Swollen Lymph Nodes - Diagnosis

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How are swollen lymph nodes diagnosed?

Swollen lymph nodes closer to the surface of the body are generally diagnosed by a doctor's examination and feeling for areas known to have coalescence of lymph nodes, for example, swollen lymph nodes under the arms (axillary lymph nodes), swollen lymph nodes in the sides of the neck (cervical lymph nodes), or swollen lymph nodes in the groin (inguinal lymph nodes). These swollen lymph nodes can be seen and felt easily.

Other times, deeper lymph nodes could be seen on imaging studies, such as CT scan (computed tomography), of different parts of the body.

Tonsils in the back of the throat are also lymph nodes, and they are the most visible ones in the body.

Diagnosing the cause of swollen lymph nodes may be challenging at times. The most important component of evaluating a swollen lymph node is a thorough medical history and a complete physical examination by a doctor. The doctor may ask you about symptoms such as sore throat, fever and chills, fatigue, weight loss, a complete list of medications, sexual activity, vaccination history, recent travels, the patient's own and his/her family's previous history of cancers if any, and so forth.

A group of lymph nodes in a particular area of the body react to disturbances in that general region. If there is a specific infection in the region of the swollen lymph nodes, that may be the most likely cause of swelling. For instance, an infection of the leg or some sexually transmitted diseases can cause swelling of the lymph nodes in the groin area.

Physicians usually examine the lymph nodes by feeling them and characterize them based upon what the lymph nodes feel like. They could be characterized, for example, as:

  • Large or small
  • Tender or non-tender
  • Fixed or mobile
  • Hard or soft
  • Firm or rubbery

These characteristics can be useful in suggesting the cause of the lymph node swelling. For example, a hard, nontender, nonmoveable lymph node may be more characteristic of a cancer spread to that node. On the other hand, a soft, tender, moveable lymph node could more likely represent an infection.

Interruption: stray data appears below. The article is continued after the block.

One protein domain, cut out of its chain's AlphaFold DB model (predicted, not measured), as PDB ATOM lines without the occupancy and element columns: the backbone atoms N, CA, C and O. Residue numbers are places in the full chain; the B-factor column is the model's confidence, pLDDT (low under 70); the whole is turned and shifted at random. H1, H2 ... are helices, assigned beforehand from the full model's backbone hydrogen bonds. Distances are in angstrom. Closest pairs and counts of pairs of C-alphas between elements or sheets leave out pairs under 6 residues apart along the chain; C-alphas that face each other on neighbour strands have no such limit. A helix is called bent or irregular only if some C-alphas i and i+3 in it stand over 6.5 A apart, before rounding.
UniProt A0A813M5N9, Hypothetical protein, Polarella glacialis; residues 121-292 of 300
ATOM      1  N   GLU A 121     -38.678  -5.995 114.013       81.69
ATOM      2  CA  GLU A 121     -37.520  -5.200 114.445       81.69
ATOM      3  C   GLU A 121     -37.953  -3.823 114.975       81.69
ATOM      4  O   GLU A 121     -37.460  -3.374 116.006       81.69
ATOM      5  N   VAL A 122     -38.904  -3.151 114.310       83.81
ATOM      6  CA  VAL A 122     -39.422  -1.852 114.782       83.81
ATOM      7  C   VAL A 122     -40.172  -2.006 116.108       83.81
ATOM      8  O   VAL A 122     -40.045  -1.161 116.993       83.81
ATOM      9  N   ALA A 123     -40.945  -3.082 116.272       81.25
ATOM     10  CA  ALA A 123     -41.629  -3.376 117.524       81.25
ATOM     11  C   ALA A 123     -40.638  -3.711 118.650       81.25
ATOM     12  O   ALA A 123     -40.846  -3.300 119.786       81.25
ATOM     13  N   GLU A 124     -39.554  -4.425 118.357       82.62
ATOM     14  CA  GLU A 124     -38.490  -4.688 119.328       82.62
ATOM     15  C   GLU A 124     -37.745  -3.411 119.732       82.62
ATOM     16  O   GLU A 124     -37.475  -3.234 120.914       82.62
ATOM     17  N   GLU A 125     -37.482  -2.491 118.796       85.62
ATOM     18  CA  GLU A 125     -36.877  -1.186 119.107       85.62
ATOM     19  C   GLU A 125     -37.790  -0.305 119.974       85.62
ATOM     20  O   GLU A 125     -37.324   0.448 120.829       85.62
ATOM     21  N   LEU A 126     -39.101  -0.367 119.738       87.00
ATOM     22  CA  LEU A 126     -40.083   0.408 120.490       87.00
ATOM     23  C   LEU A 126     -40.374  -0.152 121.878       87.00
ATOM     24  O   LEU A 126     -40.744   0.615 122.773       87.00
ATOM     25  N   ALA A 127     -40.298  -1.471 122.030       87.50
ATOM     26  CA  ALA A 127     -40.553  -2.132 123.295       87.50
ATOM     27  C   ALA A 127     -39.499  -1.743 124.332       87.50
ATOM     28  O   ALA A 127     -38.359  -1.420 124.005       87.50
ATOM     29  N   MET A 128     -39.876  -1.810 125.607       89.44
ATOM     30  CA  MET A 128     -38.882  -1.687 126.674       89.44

If the enlarged lymph nodes are suspected to be related to a cancer, then a biopsy of the lymph node may determine the cancer type. For example, a swollen lymph node around the collar bone (supraclavicular lymph node), may signify lung cancer in a person who may have other clinical clues suggestive of lung cancer.

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See what others are saying

Comment from: sschepp, 45-54 Female (Patient) Published: April 22

I started out with bronchitis and then was treated for asthma for 8 months. After numerous pulmonary doctor visits and 3 emergency room visits they finally did a CT scan that showed scattered lymph node swellings over my whole body. After removal of a lymph node I was diagnosed with MCD (multicentric Castleman's disease). It is an autoimmune disease that is very rare. They also think that I have Churg-Strauss syndrome which is another rare auto immune disease. We are most likely going to get a lung biopsy to check on the Churg-Strauss. I just finished my 6 dose of Sylvant for the Castleman's and am waiting to see the results.

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Comment from: Marko 1953, 55-64 Male (Patient) Published: November 13

I have a swollen lymph node on the right side of my neck, this was determined by a CT scan. The doctor said that it is not cancerous. It is the size of a small marble, it is quite painful and I was told that therapy could help with the pain.

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